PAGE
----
The role of inflammation in the loss of photoreceptors in Retinitis Pigmentosa 

Retinitis Pigmentosa (RP) is a group of diseases caused by a high variety of mutations that affect the photoreceptors and they lead to death by apoptosis. The typical course of these diseases is the progressive loss of rods followed by a loss of cones.  

It is calculated that, in Spain, the number of people affected by RP exceeds 15,000, estimating that, in the world, there are some 480,000 carriers of one of the defective genes, and, thus, are possible transmitters of the illness. A possible treatment for the disease will be gene therapy.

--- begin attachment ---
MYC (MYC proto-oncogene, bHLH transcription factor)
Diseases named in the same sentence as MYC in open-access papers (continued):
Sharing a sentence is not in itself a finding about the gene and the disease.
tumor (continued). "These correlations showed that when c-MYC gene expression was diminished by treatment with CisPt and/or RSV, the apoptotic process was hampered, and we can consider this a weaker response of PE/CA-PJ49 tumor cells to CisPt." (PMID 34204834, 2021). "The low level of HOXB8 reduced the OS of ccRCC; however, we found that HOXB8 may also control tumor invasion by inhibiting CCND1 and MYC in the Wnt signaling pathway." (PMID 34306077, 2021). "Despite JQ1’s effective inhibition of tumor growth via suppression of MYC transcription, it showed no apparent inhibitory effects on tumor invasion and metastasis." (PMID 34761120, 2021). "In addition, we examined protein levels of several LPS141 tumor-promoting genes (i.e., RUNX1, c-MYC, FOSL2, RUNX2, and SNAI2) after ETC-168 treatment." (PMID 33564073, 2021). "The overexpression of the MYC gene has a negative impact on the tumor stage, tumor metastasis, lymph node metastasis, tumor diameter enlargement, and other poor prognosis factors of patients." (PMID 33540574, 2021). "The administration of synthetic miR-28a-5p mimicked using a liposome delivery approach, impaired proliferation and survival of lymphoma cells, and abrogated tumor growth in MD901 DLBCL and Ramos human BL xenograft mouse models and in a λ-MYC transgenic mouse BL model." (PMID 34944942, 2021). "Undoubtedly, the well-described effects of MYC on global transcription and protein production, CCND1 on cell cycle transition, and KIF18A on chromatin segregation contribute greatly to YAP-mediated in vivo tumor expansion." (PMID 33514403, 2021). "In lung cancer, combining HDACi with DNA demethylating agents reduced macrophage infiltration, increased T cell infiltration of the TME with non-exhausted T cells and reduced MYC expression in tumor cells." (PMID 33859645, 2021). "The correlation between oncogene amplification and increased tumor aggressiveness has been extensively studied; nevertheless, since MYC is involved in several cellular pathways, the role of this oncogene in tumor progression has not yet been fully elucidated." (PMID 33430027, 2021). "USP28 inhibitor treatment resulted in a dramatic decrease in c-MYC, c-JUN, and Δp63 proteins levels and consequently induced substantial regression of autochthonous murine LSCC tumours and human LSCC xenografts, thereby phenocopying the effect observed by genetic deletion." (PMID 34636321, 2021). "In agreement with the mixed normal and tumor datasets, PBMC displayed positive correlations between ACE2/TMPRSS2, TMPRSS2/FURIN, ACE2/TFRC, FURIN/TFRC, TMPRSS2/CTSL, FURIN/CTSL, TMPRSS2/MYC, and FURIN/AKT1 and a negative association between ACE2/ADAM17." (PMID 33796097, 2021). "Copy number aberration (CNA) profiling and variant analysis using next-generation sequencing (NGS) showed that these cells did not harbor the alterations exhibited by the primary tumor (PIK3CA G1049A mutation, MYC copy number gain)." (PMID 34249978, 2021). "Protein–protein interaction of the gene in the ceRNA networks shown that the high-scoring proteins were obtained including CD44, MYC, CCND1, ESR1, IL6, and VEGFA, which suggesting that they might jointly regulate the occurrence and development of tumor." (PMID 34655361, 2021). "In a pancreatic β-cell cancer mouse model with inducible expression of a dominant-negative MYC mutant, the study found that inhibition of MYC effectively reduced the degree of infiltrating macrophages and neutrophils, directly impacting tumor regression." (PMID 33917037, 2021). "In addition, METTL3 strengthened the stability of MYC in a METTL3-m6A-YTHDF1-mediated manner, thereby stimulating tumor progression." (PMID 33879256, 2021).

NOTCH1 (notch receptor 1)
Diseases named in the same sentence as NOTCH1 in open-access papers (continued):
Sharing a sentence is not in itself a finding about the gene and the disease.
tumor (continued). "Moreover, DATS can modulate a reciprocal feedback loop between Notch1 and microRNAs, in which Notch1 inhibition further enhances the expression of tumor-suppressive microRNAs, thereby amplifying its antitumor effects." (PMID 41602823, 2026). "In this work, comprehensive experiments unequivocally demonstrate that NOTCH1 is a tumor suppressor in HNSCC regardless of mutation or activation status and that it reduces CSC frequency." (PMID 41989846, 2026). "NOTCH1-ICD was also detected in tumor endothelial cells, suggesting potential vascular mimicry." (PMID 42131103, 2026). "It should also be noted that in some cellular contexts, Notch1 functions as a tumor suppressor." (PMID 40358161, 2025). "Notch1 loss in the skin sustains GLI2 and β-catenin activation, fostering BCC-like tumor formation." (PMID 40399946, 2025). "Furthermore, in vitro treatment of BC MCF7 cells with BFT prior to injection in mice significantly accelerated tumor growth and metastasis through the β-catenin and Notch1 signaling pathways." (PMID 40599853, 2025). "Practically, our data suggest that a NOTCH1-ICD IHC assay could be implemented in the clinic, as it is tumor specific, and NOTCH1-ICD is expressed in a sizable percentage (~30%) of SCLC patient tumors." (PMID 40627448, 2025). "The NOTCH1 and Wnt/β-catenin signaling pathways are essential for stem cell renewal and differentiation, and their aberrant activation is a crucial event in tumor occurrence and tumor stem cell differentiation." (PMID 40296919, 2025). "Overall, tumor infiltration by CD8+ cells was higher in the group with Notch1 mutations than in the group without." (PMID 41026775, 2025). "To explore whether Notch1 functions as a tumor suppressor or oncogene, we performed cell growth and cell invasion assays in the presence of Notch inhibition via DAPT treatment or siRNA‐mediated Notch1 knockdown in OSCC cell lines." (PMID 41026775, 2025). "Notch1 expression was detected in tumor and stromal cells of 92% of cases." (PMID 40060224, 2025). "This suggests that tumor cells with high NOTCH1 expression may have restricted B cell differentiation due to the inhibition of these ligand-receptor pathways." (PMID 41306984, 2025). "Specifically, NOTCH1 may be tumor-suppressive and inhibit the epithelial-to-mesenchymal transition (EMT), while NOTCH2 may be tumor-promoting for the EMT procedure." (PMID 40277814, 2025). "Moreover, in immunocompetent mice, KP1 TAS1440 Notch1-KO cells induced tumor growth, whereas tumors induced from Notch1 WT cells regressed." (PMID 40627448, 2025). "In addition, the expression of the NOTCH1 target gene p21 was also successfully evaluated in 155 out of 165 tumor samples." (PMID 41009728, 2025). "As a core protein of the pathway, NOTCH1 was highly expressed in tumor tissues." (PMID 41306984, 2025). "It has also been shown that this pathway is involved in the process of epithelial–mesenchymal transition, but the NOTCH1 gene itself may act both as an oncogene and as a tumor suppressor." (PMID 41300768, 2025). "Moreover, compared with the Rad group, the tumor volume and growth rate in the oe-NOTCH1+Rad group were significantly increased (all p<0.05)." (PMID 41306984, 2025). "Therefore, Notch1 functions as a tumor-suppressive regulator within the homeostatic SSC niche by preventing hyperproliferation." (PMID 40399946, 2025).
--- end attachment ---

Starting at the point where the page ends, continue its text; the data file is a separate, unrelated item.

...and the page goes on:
To achieve the identification of the various genes responsible for the disease presents a long and difficult future. In the meantime, it would be interesting to study other possible treatments shorter term that, at least, can delay the evolution of the disease until the gene therapy is a reality, like the administration of antioxidants to be able to minimise the damage by oxidative stress present in these diseases. In our group we work specifically with knockout mice strains rd1 to study the mechanism of action of the loss on these models.